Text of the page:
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Monthly Program – November 2020
November 2 @ 7:30 pm - 9:00 pm
THE BIRDS YOU MAY BE MISIDENTIFYING AND OTHER RANTINGS OF A GRUMPY EBIRD REVIEWER
This will be an online meeting by way of Zoom: https://zoom.us/j/6155249106
While long regulated by the honor system, birding has gone through a significant change recently with the rise in popularity of eBird. This citizen science database created by the Cornell Lab of Ornithology is used by 600,000 birders who have entered 48,000,000 checklists worldwide.
However, with the need for quality control of the data and a review process for rare or unusual observations, we cannot trust the honor system to validate publicly entered records. Data entry in eBird, often supplemented with photos, has helped illuminate the birds that many birders have trouble identifying. This in conjunction with the now common practice of birders and photographers submitting photos to Facebook pages or websites for identification advice shows just how little
many people know about identifying birds. Most misidentifications are rooted in innocent ignorance, but others result from more insidious motivations.
As an active birder in Ventura County for over 26 years and now a local eBird reviewer, David Pereksta has seen it all and then some. He likens entering data in eBird to birding in one’s underwear because everything is available for all to see. He will discuss why eBird review makes him grumpy and what some of the common pitfalls are across users. He will discuss how and why birders misidentify birds, what the worst eBird user habits are, and what the most commonly misidentified birds are locally. While he has no intention of making anyone feel good about their birding abilities, he will provide tips and pointers for developing better skills, how to be a better eBirder, and how to identify the birds that give birders the most troubles. You may be surprised at some of the species you are likely misidentifying. This talk will make you laugh, squirm, and maybe even cry if you are sensitive or harboring a lot of birding guilt. Dave was hoping to see all your faces in person as the blood rushes to them, so you are lucky that we are still in a social lockdown.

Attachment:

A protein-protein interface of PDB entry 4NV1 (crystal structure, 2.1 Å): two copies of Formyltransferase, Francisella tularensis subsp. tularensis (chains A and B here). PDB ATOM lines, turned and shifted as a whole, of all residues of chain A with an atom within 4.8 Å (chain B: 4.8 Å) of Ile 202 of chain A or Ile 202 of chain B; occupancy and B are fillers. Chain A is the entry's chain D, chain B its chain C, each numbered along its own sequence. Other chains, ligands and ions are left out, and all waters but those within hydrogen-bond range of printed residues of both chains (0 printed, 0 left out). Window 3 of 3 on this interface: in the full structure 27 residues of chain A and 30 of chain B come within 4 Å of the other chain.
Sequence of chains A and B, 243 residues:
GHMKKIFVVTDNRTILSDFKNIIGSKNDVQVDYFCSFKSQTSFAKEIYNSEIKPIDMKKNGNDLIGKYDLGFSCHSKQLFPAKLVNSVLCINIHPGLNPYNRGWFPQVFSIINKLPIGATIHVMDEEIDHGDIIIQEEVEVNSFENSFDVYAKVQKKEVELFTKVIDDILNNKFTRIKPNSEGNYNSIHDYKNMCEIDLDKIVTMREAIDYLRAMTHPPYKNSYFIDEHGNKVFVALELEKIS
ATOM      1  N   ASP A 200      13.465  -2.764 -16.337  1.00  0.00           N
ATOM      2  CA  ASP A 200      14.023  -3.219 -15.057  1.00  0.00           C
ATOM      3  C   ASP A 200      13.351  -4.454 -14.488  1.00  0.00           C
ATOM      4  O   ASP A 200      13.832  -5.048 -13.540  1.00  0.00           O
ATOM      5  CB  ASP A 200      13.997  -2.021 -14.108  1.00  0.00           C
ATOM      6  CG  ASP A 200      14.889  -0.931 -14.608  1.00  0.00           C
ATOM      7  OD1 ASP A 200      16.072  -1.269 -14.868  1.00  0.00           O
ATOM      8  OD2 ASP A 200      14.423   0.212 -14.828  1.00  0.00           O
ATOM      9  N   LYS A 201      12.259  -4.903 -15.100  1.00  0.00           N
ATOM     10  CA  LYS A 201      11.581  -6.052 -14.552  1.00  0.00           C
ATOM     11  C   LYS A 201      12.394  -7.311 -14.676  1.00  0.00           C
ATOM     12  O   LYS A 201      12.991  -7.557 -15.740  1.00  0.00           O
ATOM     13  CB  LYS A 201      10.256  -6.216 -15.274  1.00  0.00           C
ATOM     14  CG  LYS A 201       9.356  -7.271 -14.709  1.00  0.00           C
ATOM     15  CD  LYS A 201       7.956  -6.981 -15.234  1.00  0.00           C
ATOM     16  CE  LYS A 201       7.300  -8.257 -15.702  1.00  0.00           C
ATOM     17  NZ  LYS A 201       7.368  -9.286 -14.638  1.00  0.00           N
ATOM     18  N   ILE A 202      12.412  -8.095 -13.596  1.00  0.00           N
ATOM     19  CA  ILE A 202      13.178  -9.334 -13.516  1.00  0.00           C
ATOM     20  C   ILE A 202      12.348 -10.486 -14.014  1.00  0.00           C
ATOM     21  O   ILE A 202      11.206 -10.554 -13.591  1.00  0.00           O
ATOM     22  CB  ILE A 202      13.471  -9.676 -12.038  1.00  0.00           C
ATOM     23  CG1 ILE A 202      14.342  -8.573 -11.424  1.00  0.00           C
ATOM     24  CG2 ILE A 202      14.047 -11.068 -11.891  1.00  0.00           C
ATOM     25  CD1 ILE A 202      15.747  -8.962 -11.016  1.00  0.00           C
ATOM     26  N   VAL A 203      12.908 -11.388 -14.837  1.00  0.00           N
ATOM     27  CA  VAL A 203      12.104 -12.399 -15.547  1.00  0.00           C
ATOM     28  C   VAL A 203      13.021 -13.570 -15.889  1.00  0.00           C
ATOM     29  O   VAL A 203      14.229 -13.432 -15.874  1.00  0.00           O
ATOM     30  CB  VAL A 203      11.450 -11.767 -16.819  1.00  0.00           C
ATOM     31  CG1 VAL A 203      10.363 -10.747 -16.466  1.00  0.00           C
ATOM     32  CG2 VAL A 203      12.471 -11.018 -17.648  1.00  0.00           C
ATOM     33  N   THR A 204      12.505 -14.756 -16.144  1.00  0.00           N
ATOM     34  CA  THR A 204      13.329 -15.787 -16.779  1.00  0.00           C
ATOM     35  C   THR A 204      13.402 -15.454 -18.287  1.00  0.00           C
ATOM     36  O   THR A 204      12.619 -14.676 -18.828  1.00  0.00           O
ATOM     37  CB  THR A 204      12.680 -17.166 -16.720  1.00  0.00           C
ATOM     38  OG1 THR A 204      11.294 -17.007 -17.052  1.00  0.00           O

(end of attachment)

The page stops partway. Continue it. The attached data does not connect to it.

David Pereksta is an avian biologist with the Pacific OCS Region of the Bureau of Ocean Energy Management in Camarillo, California. His primary duties are studying and analyzing the effects of offshore energy development on birds and bats off the Pacific coast of the U.S. and Hawaii. Before coming to BOEM in March 2010, he spent 16 years with the U.S. Fish and Wildlife Service working on the conservation and recovery of threatened and endangered species along the Pacific coast, and 3 years with the U.S. Forest Service surveying, monitoring and managing late seral stage forest species in the Sierra Nevada. Throughout his 30-year career, he has studied a number of imperiled bird species including Snowy Plovers, Piping Plovers, Least Terns, Ospreys, Northern Goshawks, Brown Pelicans, Spotted Owls, and Ivory-billed Woodpeckers. An avid birder for 45 years, Dave has traveled throughout North America, Central America, South America, the South Pacific, and East Asia including leading trips to Mexico, Belize, Costa Rica, and Peru. David is the top lister in Ventura County (449 species) and he also holds the big year (346 species) and big day (190 species) records for the county. He has seen 2,100 species of birds in his travels; photographing more than 1,500 species along the way.